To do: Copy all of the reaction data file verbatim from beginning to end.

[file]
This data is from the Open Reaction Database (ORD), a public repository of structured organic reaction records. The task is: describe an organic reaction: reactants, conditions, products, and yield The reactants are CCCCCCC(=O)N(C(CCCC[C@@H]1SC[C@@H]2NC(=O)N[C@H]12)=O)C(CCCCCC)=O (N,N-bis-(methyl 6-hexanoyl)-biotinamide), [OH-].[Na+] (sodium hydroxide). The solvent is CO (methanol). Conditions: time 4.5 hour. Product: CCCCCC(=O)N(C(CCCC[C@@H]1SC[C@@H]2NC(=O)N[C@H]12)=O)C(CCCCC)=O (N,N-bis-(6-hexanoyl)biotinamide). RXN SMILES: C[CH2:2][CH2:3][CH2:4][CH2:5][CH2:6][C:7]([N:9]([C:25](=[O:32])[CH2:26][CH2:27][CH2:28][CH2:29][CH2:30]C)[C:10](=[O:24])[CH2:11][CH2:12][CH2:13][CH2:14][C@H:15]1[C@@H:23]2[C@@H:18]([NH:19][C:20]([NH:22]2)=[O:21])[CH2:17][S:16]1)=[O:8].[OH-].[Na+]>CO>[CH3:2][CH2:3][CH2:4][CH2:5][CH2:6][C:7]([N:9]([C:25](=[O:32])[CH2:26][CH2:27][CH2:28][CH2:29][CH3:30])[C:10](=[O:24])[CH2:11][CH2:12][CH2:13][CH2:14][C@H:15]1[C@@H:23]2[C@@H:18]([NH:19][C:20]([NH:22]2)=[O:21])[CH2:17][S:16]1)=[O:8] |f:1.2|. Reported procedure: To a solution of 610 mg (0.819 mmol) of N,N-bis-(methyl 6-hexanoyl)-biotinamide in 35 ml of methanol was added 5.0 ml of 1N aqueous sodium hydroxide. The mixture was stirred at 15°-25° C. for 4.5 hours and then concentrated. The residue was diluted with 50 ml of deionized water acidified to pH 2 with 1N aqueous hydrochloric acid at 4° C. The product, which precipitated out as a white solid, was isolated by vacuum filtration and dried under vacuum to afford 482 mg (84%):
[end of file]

This data is from the Open Reaction Database (ORD), a public repository of structured organic reaction records. The task is: describe an organic reaction: reactants, conditions, products, and yield The reactants are CCCCCCC(=O)N(C(CCCC[C@@H]1SC[C@@H]2NC(=O)N[C@H]12)=O)C(CCCCCC)=O (N,N-bis-(methyl 6-hexanoyl)-biotinamide), [OH-].[Na+] (sodium hydroxide). The solvent is CO (methanol). Conditions: time 4.5 hour. Product: CCCCCC(=O)N(C(CCCC[C@@H]1SC[C@@H]2NC(=O)N[C@H]12)=O)C(CCCCC)=O (N,N-bis-(6-hexanoyl)biotinamide). RXN SMILES: C[CH2:2][CH2:3][CH2:4][CH2:5][CH2:6][C:7]([N:9]([C:25](=[O:32])[CH2:26][CH2:27][CH2:28][CH2:29][CH2:30]C)[C:10](=[O:24])[CH2:11][CH2:12][CH2:13][CH2:14][C@H:15]1[C@@H:23]2[C@@H:18]([NH:19][C:20]([NH:22]2)=[O:21])[CH2:17][S:16]1)=[O:8].[OH-].[Na+]>CO>[CH3:2][CH2:3][CH2:4][CH2:5][CH2:6][C:7]([N:9]([C:25](=[O:32])[CH2:26][CH2:27][CH2:28][CH2:29][CH3:30])[C:10](=[O:24])[CH2:11][CH2:12][CH2:13][CH2:14][C@H:15]1[C@@H:23]2[C@@H:18]([NH:19][C:20]([NH:22]2)=[O:21])[CH2:17][S:16]1)=[O:8] |f:1.2|. Reported procedure: To a solution of 610 mg (0.819 mmol) of N,N-bis-(methyl 6-hexanoyl)-biotinamide in 35 ml of methanol was added 5.0 ml of 1N aqueous sodium hydroxide. The mixture was stirred at 15°-25° C. for 4.5 hours and then concentrated. The residue was diluted with 50 ml of deionized water acidified to pH 2 with 1N aqueous hydrochloric acid at 4° C. The product, which precipitated out as a white solid, was isolated by vacuum filtration and dried under vacuum to afford 482 mg (84%):